Kyla La Grange @ The Hope
Communion nights are always such fun. Gig nights are a dime a dozen, but consistently good ones are far rarer. Communion which as you probably know was now was cofounded by Mumford & Sons Ben Lovett has since its beginnings been at the forefront of the new – or should it be nu? – folk scene that’s spread from West London through the rest of the UK. With nights all over the UK, and even in the USA, it’s with some confidence that you know the music will be on point every time.
This one however differed slightly with moody songstress Kyla La Grange taking taking the headline slot after having to unfortunately postpone her last Brighton date of 2011. That said, the other acts more than held their own against her oft raved about live performances. The night began with some piano accompanied balladry from Brighton’s own Paul Diello. Calm, collected and mournful, there was no denying the man’s talent, but the performance did jar with the other acts ahead, enjoyable though.
USA based Gabriel & The Hounds took the stage next, though it was more ‘Gabriel & The Hound’ with only himself and loyal drummer onstage. Like a distilled version of Communion’s nights, any act recently signed to their small but perfectly formed record label is more than your average listen. Personal but cheerful, gruff yet refined, the audience were given an insight into front man Gabriel Levine. So much so that he openly questioned how it felt to listen to ‘tracks so personal I only ever played them to myself’. From the applause he received, it looked like most enjoyed the experience. It was just a pity that due to others shows on that night, the turnout didn’t match the quality on show. Nevertheless, intimate crowds breed intimate performances, which was most certainly the case here. Native Roses took the final support, their folky charm providing a brilliant transition to the witchy atmosphere of Kyla La Grange’s set. The former band of pop upstart Birdy, famous or infamous, for her rendition (or mutilation) of Bon Iver’s legendary Skinny Love. Not that this had any real influence on Native Roses stirring set, all Harmonica, group harmonies and oomph. Tracks Out Of The Water and Reconciler’s Hymn providing the racier side to their folky leanings, and the energy enough to really separate them from the pack. Like a young Decembrists, just with less songs about infanticide, no bad thing in my book.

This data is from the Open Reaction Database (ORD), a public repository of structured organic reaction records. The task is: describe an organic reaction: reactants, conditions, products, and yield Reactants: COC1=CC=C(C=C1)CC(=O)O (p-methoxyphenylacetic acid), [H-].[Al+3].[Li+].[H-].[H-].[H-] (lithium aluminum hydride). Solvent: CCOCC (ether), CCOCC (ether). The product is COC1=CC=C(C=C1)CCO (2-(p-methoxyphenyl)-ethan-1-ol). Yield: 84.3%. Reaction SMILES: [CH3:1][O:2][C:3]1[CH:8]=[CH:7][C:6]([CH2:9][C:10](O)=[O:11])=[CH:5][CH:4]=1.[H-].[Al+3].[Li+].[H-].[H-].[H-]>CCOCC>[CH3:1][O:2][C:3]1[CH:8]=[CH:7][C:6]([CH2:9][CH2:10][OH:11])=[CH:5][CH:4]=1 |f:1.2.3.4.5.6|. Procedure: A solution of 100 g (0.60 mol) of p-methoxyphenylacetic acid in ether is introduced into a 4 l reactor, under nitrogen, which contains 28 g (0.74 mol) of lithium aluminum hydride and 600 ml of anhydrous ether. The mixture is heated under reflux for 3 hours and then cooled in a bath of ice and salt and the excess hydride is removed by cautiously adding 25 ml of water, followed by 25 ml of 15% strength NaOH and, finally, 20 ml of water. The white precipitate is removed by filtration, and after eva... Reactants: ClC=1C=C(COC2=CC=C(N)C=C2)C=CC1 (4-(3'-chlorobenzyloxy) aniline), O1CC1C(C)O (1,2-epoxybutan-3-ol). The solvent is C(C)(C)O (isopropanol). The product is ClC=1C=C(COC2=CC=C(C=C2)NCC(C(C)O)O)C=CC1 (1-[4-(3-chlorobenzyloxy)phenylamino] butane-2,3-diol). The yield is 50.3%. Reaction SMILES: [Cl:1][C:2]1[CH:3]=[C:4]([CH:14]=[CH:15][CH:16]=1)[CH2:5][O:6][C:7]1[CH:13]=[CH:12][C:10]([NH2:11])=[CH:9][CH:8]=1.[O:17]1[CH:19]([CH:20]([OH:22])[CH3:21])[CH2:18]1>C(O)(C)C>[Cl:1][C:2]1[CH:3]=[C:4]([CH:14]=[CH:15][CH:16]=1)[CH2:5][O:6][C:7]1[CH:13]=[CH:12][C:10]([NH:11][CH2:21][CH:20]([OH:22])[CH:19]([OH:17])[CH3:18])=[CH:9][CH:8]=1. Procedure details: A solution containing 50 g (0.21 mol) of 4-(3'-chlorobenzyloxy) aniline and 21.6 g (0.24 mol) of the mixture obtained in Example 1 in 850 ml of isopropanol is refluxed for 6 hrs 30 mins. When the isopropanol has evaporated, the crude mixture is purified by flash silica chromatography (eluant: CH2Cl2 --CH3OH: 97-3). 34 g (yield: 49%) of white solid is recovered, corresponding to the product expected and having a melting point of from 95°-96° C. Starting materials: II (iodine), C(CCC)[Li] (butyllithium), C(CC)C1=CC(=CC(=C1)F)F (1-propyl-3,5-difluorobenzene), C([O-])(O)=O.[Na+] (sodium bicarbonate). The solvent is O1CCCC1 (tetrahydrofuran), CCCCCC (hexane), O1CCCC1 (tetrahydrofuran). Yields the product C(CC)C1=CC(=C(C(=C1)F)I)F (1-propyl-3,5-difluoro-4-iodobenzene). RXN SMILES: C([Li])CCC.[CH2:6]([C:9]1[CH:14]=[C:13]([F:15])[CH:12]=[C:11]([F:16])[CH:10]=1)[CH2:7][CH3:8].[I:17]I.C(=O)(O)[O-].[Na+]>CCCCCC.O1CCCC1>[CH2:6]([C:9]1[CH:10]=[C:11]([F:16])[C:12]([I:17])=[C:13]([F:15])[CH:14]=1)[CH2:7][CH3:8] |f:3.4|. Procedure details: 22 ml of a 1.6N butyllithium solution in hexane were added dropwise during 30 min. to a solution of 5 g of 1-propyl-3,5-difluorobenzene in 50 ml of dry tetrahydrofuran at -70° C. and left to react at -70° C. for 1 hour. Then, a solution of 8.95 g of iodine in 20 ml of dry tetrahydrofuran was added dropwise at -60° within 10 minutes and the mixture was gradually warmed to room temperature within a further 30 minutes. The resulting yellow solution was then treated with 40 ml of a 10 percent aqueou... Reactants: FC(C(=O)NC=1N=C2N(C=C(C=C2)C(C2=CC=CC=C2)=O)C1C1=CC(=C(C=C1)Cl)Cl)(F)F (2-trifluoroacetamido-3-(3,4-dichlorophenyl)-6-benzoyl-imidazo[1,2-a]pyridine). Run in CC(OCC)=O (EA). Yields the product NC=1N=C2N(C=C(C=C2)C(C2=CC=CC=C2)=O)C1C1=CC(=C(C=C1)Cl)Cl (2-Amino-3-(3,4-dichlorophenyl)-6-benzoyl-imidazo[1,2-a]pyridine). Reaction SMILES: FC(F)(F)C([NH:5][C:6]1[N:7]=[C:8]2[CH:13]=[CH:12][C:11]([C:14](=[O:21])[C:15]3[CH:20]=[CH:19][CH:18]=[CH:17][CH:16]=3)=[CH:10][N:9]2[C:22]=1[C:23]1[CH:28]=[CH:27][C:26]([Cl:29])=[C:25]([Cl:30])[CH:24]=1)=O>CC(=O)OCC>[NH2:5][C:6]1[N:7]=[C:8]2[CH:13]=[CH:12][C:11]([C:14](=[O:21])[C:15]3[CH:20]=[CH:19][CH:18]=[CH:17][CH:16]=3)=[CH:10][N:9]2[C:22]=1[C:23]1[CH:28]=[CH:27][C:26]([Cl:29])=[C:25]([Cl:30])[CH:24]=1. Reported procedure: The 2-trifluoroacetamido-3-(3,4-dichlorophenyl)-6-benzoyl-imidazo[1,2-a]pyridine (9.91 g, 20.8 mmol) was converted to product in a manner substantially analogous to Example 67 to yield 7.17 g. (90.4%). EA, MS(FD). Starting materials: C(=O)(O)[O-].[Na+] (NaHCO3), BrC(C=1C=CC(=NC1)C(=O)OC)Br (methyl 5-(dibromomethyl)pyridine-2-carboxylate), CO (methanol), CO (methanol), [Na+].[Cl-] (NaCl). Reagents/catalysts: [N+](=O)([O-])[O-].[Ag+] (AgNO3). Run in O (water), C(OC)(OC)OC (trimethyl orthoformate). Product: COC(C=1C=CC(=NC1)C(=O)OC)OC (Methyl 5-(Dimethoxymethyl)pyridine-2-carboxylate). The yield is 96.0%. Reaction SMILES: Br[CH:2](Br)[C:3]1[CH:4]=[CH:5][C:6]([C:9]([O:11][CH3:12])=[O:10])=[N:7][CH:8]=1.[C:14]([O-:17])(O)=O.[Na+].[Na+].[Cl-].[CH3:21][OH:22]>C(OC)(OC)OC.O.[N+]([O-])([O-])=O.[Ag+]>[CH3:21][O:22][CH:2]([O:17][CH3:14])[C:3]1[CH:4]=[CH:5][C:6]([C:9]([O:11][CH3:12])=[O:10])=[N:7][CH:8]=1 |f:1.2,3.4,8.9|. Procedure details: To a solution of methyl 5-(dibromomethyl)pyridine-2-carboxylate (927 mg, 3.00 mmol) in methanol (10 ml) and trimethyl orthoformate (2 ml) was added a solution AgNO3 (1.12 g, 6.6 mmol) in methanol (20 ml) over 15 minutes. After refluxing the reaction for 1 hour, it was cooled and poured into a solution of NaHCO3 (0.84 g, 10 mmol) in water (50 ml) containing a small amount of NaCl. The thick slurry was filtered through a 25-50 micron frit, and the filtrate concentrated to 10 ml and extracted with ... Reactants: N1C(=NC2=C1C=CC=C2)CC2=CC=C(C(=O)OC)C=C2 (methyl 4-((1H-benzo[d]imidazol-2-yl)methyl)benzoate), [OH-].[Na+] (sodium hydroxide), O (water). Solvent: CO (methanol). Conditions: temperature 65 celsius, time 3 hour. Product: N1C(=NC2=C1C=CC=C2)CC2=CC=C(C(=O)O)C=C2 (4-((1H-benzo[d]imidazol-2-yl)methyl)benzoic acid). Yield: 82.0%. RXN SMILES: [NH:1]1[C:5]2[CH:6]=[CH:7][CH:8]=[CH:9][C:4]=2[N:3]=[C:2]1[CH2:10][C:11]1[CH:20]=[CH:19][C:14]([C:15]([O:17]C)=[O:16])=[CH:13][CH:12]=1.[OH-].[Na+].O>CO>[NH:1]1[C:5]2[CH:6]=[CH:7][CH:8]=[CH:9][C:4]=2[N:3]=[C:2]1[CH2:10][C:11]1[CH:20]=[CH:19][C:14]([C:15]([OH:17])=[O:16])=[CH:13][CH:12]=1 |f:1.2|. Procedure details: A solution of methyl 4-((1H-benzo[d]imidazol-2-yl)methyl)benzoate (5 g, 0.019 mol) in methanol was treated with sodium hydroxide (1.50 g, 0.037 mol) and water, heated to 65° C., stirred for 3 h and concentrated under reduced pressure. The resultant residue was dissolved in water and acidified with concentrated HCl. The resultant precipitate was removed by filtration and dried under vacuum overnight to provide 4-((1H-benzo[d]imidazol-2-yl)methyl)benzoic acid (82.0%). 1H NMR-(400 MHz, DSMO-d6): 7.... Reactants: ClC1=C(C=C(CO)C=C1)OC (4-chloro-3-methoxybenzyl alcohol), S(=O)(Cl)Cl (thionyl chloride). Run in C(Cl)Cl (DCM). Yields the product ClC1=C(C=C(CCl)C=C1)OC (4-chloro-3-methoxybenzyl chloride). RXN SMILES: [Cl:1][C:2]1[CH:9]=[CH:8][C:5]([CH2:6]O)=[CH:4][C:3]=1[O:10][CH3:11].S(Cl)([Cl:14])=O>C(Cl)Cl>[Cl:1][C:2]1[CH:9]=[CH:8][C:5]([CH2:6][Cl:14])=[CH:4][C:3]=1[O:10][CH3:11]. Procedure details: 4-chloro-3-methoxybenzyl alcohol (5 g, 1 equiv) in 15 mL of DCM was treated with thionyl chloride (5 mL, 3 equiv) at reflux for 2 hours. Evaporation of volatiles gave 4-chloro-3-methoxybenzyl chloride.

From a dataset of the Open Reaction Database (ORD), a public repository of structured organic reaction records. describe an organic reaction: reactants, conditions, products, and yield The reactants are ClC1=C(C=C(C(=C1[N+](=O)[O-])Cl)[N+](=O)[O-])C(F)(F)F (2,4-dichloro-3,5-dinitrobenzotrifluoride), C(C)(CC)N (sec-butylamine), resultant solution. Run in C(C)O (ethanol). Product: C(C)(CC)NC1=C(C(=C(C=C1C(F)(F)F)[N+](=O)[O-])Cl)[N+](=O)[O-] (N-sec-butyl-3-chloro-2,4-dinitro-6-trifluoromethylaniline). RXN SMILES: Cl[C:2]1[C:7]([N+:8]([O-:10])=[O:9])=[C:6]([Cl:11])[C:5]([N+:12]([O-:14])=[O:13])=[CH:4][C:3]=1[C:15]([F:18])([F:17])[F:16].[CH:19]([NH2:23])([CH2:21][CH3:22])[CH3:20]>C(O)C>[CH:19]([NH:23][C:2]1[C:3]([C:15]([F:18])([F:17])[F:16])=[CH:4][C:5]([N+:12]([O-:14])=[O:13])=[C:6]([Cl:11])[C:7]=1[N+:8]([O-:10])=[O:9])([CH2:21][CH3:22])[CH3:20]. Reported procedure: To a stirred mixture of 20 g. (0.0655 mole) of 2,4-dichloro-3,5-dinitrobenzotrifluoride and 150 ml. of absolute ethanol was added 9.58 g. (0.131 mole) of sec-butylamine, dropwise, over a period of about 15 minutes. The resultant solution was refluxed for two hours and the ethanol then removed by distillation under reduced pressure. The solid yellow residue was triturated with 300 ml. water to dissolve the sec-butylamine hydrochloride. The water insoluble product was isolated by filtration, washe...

The audience may have been treated before, but Kyla La Grange still stole the show. It’s little wonder that she’s been pipped for big things, and with the likes of Zola Jesus, Anna Calvi and even Lana Del Ray paving the way, it’s not hard to see how. Opening with recent single Been Better, her chilling vocals pierced through warmth of the evening. A declaration of intent and regret, powerful and brilliant. Soon to be released single Vampire Smile also took people’s breath away, all forlorn howls and flickering guitars. It wasn’t all dark and dramatic though, in a charming moment of indecision the crowd were asked whether they’d prefer the ‘lonely’ one or the ‘upbeat one’, although of course, the resounding cheer of ‘Both!’ answered the question. Even then though there was some flexibility, her brilliant Walk Through Walls was also requested, getting the whole band laughing to everyone’s confusion. Apparently Kyla no longer ‘liked that one’. Ever the performer though a rousing rendition had everyone disagreeing. Even she admitted that ‘it wasn’t as bad as I thought’. It certainly wasn’t. The night ended suitably on single Heavy Stone, a haunting step back into the fanciful worlds created by the dramatic songstress. One final peek through the looking glass before the night faded to an end. Another Communion, another success.
Check out some Kyla La Grange below.
Kyla La Grange – Been Better
Kyla La Grange – Vampire Smile